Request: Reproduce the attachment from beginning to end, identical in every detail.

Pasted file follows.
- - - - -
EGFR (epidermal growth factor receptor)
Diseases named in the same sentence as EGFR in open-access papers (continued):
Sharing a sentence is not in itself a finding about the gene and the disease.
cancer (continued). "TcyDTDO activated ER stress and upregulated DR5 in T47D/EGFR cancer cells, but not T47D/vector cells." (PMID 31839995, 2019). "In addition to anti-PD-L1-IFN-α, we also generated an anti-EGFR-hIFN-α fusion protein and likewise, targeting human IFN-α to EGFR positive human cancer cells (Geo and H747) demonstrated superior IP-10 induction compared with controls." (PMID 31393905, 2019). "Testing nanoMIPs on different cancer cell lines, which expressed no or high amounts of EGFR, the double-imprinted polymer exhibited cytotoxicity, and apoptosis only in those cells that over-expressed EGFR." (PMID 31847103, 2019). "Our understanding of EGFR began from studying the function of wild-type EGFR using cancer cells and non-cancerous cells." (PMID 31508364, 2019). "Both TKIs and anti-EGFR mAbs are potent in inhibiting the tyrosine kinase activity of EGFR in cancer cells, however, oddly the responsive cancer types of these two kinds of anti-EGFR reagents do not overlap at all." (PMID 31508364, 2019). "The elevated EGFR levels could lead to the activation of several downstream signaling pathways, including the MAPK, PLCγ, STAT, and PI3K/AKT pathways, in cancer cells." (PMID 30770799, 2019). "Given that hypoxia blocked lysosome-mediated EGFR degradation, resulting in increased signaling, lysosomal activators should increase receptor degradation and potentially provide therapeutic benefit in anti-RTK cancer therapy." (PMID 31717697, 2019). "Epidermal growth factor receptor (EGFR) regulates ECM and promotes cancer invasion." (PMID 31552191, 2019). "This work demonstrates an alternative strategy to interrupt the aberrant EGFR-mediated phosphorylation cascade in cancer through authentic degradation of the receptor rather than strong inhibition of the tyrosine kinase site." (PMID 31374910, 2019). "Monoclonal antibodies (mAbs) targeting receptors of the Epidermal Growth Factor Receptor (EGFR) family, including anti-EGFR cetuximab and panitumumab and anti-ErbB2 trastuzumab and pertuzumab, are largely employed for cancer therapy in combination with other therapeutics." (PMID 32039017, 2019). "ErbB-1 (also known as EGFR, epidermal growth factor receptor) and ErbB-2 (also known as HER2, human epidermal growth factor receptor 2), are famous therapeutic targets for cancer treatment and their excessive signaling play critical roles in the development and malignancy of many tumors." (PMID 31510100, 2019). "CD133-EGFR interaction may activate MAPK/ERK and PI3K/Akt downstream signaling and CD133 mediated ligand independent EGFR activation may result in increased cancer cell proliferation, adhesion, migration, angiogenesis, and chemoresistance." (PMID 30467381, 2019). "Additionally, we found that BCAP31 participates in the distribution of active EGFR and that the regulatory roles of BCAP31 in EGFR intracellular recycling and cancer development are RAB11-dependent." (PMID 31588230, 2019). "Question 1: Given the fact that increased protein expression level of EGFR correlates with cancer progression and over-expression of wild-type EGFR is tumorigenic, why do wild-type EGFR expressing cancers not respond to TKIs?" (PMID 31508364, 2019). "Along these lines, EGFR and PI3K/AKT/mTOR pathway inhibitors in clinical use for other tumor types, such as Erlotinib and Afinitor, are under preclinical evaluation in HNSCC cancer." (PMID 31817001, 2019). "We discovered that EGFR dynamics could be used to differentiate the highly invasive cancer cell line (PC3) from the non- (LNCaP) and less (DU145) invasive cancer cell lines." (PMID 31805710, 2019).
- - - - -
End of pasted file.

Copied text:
EGFR (epidermal growth factor receptor)
Diseases named in the same sentence as EGFR in open-access papers (continued):
Sharing a sentence is not in itself a finding about the gene and the disease.
cancer (continued). "TcyDTDO activated ER stress and upregulated DR5 in T47D/EGFR cancer cells, but not T47D/vector cells." (PMID 31839995, 2019). "In addition to anti-PD-L1-IFN-α, we also generated an anti-EGFR-hIFN-α fusion protein and likewise, targeting human IFN-α to EGFR positive human cancer cells (Geo and H747) demonstrated superior IP-10 induction compared with controls." (PMID 31393905, 2019). "Testing nanoMIPs on different cancer cell lines, which expressed no or high amounts of EGFR, the double-imprinted polymer exhibited cytotoxicity, and apoptosis only in those cells that over-expressed EGFR." (PMID 31847103, 2019). "Our understanding of EGFR began from studying the function of wild-type EGFR using cancer cells and non-cancerous cells." (PMID 31508364, 2019). "Both TKIs and anti-EGFR mAbs are potent in inhibiting the tyrosine kinase activity of EGFR in cancer cells, however, oddly the responsive cancer types of these two kinds of anti-EGFR reagents do not overlap at all." (PMID 31508364, 2019). "The elevated EGFR levels could lead to the activation of several downstream signaling pathways, including the MAPK, PLCγ, STAT, and PI3K/AKT pathways, in cancer cells." (PMID 30770799, 2019). "Given that hypoxia blocked lysosome-mediated EGFR degradation, resulting in increased signaling, lysosomal activators should increase receptor degradation and potentially provide therapeutic benefit in anti-RTK cancer therapy." (PMID 31717697, 2019). "Epidermal growth factor receptor (EGFR) regulates ECM and promotes cancer invasion." (PMID 31552191, 2019). "This work demonstrates an alternative strategy to interrupt the aberrant EGFR-mediated phosphorylation cascade in cancer through authentic degradation of the receptor rather than strong inhibition of the tyrosine kinase site." (PMID 31374910, 2019). "Monoclonal antibodies (mAbs) targeting receptors of the Epidermal Growth Factor Receptor (EGFR) family, including anti-EGFR cetuximab and panitumumab and anti-ErbB2 trastuzumab and pertuzumab, are largely employed for cancer therapy in combination with other therapeutics." (PMID 32039017, 2019). "ErbB-1 (also known as EGFR, epidermal growth factor receptor) and ErbB-2 (also known as HER2, human epidermal growth factor receptor 2), are famous therapeutic targets for cancer treatment and their excessive signaling play critical roles in the development and malignancy of many tumors." (PMID 31510100, 2019). "CD133-EGFR interaction may activate MAPK/ERK and PI3K/Akt downstream signaling and CD133 mediated ligand independent EGFR activation may result in increased cancer cell proliferation, adhesion, migration, angiogenesis, and chemoresistance." (PMID 30467381, 2019). "Additionally, we found that BCAP31 participates in the distribution of active EGFR and that the regulatory roles of BCAP31 in EGFR intracellular recycling and cancer development are RAB11-dependent." (PMID 31588230, 2019). "Question 1: Given the fact that increased protein expression level of EGFR correlates with cancer progression and over-expression of wild-type EGFR is tumorigenic, why do wild-type EGFR expressing cancers not respond to TKIs?" (PMID 31508364, 2019). "Along these lines, EGFR and PI3K/AKT/mTOR pathway inhibitors in clinical use for other tumor types, such as Erlotinib and Afinitor, are under preclinical evaluation in HNSCC cancer." (PMID 31817001, 2019). "We discovered that EGFR dynamics could be used to differentiate the highly invasive cancer cell line (PC3) from the non- (LNCaP) and less (DU145) invasive cancer cell lines." (PMID 31805710, 2019).